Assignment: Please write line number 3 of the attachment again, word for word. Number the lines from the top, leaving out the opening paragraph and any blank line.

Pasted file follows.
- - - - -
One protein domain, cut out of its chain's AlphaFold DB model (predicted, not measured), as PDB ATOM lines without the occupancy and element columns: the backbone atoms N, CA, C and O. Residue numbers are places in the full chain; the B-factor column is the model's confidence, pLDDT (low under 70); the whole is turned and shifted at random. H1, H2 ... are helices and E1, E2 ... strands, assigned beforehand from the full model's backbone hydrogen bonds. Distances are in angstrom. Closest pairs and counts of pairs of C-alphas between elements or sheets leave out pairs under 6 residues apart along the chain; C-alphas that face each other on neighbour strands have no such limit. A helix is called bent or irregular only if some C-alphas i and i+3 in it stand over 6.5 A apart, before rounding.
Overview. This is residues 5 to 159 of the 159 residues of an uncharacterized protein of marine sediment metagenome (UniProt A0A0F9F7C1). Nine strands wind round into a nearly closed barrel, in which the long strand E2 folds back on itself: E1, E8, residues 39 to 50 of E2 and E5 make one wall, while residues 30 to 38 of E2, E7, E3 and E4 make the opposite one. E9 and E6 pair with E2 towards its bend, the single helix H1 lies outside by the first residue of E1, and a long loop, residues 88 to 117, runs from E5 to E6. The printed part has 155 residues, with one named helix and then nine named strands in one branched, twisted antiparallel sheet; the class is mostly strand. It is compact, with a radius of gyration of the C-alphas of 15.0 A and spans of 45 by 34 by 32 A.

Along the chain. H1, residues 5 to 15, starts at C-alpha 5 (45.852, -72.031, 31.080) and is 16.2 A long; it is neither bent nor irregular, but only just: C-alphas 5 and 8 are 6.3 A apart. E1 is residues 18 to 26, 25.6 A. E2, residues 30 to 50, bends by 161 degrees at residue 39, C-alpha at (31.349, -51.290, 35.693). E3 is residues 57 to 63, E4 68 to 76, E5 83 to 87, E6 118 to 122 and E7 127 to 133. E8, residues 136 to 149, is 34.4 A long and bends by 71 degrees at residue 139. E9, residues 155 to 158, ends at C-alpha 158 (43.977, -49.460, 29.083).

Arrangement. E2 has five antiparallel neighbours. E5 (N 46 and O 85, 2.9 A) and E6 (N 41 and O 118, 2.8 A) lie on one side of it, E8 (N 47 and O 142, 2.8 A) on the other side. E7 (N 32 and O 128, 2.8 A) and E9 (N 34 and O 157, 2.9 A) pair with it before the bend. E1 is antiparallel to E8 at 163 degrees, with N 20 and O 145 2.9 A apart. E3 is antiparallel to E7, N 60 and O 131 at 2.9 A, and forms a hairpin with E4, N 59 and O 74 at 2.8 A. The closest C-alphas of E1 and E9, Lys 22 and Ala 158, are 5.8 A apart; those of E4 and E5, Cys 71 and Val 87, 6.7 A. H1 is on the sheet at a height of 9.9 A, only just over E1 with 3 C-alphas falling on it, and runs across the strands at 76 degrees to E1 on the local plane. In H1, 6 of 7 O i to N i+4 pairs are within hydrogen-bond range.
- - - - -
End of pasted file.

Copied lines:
Arrangement. E2 has five antiparallel neighbours. E5 (N 46 and O 85, 2.9 A) and E6 (N 41 and O 118, 2.8 A) lie on one side of it, E8 (N 47 and O 142, 2.8 A) on the other side. E7 (N 32 and O 128, 2.8 A) and E9 (N 34 and O 157, 2.9 A) pair with it before the bend. E1 is antiparallel to E8 at 163 degrees, with N 20 and O 145 2.9 A apart. E3 is antiparallel to E7, N 60 and O 131 at 2.9 A, and forms a hairpin with E4, N 59 and O 74 at 2.8 A. The closest C-alphas of E1 and E9, Lys 22 and Ala 158, are 5.8 A apart; those of E4 and E5, Cys 71 and Val 87, 6.7 A. H1 is on the sheet at a height of 9.9 A, only just over E1 with 3 C-alphas falling on it, and runs across the strands at 76 degrees to E1 on the local plane. In H1, 6 of 7 O i to N i+4 pairs are within hydrogen-bond range.